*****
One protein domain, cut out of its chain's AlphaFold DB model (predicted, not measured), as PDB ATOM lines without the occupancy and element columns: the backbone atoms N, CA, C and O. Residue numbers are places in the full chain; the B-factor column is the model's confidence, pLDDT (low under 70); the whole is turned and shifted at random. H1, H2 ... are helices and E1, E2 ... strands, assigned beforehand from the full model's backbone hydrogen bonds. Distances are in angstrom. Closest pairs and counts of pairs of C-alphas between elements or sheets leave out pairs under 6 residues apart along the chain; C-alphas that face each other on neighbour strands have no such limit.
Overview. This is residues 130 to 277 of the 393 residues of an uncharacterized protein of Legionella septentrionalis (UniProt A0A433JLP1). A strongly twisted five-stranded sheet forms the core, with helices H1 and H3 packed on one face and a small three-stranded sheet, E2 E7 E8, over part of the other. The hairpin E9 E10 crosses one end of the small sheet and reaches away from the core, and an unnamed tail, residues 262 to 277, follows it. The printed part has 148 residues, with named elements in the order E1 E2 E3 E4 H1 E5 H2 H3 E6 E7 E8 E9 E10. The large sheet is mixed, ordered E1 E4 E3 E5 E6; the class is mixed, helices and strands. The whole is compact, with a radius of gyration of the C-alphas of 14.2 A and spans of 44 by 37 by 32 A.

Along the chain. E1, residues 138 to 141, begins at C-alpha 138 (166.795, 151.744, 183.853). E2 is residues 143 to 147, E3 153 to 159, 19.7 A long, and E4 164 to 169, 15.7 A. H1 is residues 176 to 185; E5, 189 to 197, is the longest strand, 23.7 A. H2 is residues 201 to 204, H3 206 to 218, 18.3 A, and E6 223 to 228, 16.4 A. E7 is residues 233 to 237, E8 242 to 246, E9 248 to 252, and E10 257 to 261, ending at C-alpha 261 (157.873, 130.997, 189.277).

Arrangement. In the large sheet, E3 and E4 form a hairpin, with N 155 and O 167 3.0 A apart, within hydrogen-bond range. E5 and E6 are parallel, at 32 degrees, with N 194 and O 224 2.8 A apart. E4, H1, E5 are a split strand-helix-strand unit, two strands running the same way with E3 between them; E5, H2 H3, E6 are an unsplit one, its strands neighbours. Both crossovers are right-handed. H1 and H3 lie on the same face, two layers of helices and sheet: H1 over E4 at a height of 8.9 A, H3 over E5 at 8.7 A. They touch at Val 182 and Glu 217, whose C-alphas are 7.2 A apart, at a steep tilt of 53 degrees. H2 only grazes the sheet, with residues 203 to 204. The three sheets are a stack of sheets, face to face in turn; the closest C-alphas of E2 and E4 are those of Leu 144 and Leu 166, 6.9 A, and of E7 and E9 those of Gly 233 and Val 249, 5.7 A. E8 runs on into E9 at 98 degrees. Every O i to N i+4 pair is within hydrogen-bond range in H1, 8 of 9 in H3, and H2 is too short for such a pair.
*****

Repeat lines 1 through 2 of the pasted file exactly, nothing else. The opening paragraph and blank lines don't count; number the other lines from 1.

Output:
Overview. This is residues 130 to 277 of the 393 residues of an uncharacterized protein of Legionella septentrionalis (UniProt A0A433JLP1). A strongly twisted five-stranded sheet forms the core, with helices H1 and H3 packed on one face and a small three-stranded sheet, E2 E7 E8, over part of the other. The hairpin E9 E10 crosses one end of the small sheet and reaches away from the core, and an unnamed tail, residues 262 to 277, follows it. The printed part has 148 residues, with named elements in the order E1 E2 E3 E4 H1 E5 H2 H3 E6 E7 E8 E9 E10. The large sheet is mixed, ordered E1 E4 E3 E5 E6; the class is mixed, helices and strands. The whole is compact, with a radius of gyration of the C-alphas of 14.2 A and spans of 44 by 37 by 32 A.

Along the chain. E1, residues 138 to 141, begins at C-alpha 138 (166.795, 151.744, 183.853). E2 is residues 143 to 147, E3 153 to 159, 19.7 A long, and E4 164 to 169, 15.7 A. H1 is residues 176 to 185; E5, 189 to 197, is the longest strand, 23.7 A. H2 is residues 201 to 204, H3 206 to 218, 18.3 A, and E6 223 to 228, 16.4 A. E7 is residues 233 to 237, E8 242 to 246, E9 248 to 252, and E10 257 to 261, ending at C-alpha 261 (157.873, 130.997, 189.277).